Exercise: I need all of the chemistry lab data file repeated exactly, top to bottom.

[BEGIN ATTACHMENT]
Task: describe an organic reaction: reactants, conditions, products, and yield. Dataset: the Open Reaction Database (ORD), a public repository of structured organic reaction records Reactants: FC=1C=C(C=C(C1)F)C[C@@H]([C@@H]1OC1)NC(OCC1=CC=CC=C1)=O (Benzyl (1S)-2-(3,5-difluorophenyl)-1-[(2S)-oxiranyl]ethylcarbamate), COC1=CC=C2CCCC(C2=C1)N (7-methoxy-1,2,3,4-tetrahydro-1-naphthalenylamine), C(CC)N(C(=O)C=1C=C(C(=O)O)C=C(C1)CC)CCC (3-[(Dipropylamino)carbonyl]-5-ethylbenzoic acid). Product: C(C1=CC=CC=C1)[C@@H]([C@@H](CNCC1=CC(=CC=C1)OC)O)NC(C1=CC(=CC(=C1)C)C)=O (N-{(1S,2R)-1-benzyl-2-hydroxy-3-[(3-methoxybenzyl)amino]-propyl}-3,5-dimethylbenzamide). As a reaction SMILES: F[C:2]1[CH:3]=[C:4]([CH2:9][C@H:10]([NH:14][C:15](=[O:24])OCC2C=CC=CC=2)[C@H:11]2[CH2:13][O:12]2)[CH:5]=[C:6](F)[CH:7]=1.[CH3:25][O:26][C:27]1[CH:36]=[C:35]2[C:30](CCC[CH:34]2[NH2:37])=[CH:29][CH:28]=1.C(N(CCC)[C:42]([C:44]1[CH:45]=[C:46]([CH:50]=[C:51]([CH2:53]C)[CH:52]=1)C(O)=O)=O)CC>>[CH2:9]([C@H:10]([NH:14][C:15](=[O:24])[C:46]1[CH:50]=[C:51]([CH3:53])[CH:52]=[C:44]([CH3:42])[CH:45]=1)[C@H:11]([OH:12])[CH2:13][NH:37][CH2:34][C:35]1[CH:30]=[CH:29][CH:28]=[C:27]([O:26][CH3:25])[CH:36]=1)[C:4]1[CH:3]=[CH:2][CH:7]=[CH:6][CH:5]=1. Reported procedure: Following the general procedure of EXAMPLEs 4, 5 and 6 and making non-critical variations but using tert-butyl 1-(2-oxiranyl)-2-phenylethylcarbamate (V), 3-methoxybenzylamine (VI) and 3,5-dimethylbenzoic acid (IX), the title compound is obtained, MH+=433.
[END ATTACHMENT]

Task: describe an organic reaction: reactants, conditions, products, and yield. Dataset: the Open Reaction Database (ORD), a public repository of structured organic reaction records Reactants: FC=1C=C(C=C(C1)F)C[C@@H]([C@@H]1OC1)NC(OCC1=CC=CC=C1)=O (Benzyl (1S)-2-(3,5-difluorophenyl)-1-[(2S)-oxiranyl]ethylcarbamate), COC1=CC=C2CCCC(C2=C1)N (7-methoxy-1,2,3,4-tetrahydro-1-naphthalenylamine), C(CC)N(C(=O)C=1C=C(C(=O)O)C=C(C1)CC)CCC (3-[(Dipropylamino)carbonyl]-5-ethylbenzoic acid). Product: C(C1=CC=CC=C1)[C@@H]([C@@H](CNCC1=CC(=CC=C1)OC)O)NC(C1=CC(=CC(=C1)C)C)=O (N-{(1S,2R)-1-benzyl-2-hydroxy-3-[(3-methoxybenzyl)amino]-propyl}-3,5-dimethylbenzamide). As a reaction SMILES: F[C:2]1[CH:3]=[C:4]([CH2:9][C@H:10]([NH:14][C:15](=[O:24])OCC2C=CC=CC=2)[C@H:11]2[CH2:13][O:12]2)[CH:5]=[C:6](F)[CH:7]=1.[CH3:25][O:26][C:27]1[CH:36]=[C:35]2[C:30](CCC[CH:34]2[NH2:37])=[CH:29][CH:28]=1.C(N(CCC)[C:42]([C:44]1[CH:45]=[C:46]([CH:50]=[C:51]([CH2:53]C)[CH:52]=1)C(O)=O)=O)CC>>[CH2:9]([C@H:10]([NH:14][C:15](=[O:24])[C:46]1[CH:50]=[C:51]([CH3:53])[CH:52]=[C:44]([CH3:42])[CH:45]=1)[C@H:11]([OH:12])[CH2:13][NH:37][CH2:34][C:35]1[CH:30]=[CH:29][CH:28]=[C:27]([O:26][CH3:25])[CH:36]=1)[C:4]1[CH:3]=[CH:2][CH:7]=[CH:6][CH:5]=1. Reported procedure: Following the general procedure of EXAMPLEs 4, 5 and 6 and making non-critical variations but using tert-butyl 1-(2-oxiranyl)-2-phenylethylcarbamate (V), 3-methoxybenzylamine (VI) and 3,5-dimethylbenzoic acid (IX), the title compound is obtained, MH+=433.